Former Anna University Vice-Chancellor E. Balagurusamy has urged the Tamil Nadu government not to deny the State students an opportunity to study at Central universities.
“A common entrance examination is a golden opportunity for [students] to explore, expand and excel in their educational and career advancement,” he said in a statement.
Opposition to the Common University Entrance Test (CUET) would “badly affect the future of Tamil Nadu students,” he said. In fact, in 2010, the United Progressive Alliance government had introduced the Central Universities Common Entrance Test (CUCET), which was held across the country. CUET was only a revamped version, he said.
The test would eliminate the need to appear for 50 entrance tests conducted by the Central universities. The universities would be unable to rank students on the basis of Class 12 marks as the country had different boards of education. A common test would ensure equal opportunity to all students, he said.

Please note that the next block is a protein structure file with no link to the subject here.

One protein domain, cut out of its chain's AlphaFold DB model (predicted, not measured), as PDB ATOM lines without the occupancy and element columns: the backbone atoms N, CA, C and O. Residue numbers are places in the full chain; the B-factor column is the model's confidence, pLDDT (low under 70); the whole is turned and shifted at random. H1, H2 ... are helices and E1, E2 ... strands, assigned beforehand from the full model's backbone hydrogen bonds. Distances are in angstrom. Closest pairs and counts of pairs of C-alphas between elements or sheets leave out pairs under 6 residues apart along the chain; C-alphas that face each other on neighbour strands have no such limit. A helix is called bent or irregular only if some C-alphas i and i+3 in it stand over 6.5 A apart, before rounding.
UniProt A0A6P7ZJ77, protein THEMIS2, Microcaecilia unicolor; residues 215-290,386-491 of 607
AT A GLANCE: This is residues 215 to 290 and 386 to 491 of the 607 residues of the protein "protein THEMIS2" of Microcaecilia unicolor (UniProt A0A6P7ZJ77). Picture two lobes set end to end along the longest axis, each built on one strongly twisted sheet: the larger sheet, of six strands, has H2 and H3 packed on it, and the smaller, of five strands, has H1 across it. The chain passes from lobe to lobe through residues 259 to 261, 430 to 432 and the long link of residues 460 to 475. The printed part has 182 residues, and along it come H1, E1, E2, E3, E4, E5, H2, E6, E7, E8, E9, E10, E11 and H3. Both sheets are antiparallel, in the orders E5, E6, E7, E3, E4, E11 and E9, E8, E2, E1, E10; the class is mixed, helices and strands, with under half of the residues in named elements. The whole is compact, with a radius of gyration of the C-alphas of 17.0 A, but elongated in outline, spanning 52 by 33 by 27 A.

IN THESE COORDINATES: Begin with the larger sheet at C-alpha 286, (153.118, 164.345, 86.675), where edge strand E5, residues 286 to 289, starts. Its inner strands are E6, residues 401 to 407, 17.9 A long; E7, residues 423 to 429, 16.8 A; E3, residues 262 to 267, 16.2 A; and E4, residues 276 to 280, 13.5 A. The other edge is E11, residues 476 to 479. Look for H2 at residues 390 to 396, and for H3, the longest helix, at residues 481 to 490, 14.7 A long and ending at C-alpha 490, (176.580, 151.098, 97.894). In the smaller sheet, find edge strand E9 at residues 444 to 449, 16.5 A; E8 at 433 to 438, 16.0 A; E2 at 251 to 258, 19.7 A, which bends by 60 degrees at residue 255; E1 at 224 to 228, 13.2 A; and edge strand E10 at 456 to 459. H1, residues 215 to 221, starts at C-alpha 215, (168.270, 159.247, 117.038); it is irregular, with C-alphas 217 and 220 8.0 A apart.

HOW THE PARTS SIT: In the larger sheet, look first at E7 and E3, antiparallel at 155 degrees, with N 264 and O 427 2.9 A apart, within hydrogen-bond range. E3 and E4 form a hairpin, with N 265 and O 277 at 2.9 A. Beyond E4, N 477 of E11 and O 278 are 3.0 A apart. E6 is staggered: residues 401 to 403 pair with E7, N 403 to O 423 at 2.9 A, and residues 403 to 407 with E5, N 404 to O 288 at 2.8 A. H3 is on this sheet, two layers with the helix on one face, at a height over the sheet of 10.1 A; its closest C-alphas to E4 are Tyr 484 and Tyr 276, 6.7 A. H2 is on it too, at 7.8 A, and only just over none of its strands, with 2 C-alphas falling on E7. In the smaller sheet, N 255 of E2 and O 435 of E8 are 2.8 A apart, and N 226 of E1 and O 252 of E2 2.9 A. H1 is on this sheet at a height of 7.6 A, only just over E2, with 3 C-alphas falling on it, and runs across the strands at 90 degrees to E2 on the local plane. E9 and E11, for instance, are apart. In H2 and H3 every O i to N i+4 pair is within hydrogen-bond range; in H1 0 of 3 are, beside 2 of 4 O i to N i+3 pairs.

It would be an insult to students and humiliation to the people of the State to say students would find it difficult to be admitted to Central universities through CUET, he argued. The Tamil Nadu students were “in no way inferior to the students of other States”. The State had an excellent school system with a curriculum on a par with the CBSE and the students were capable of taking any entrance test, he said.
In 2005, the NCERT urged the States to follow the National Curriculum Framework. The CBSE complied with the directive, and all Central entrance examinations, such as JEE, NEET and CUET, were based on the NCERT syllabus, he pointed out.
He dismissed the criticism that such tests would affect rural students, adding that they were intellectually on a par with, or even better than, students from urban areas. They were more motivated to excel than urban students. All it required was quality curriculum and teaching, with the government improving the performance of its schools, he said.
That only a few students would opt for Central institutions in another State was a “narrow-minded thinking”, he argued, because CUET provided an opportunity to pursue education at reputed Central universities and seek employment anywhere in the country.
Despite development, Tamil Nadu was unable to provide jobs to all graduating students, he pointed out. “We have to provide opportunities to students willing to move for studies and later for employment, and CUET is one such opportunity. No political party has the right to stop the movement of students all across the country,” he said.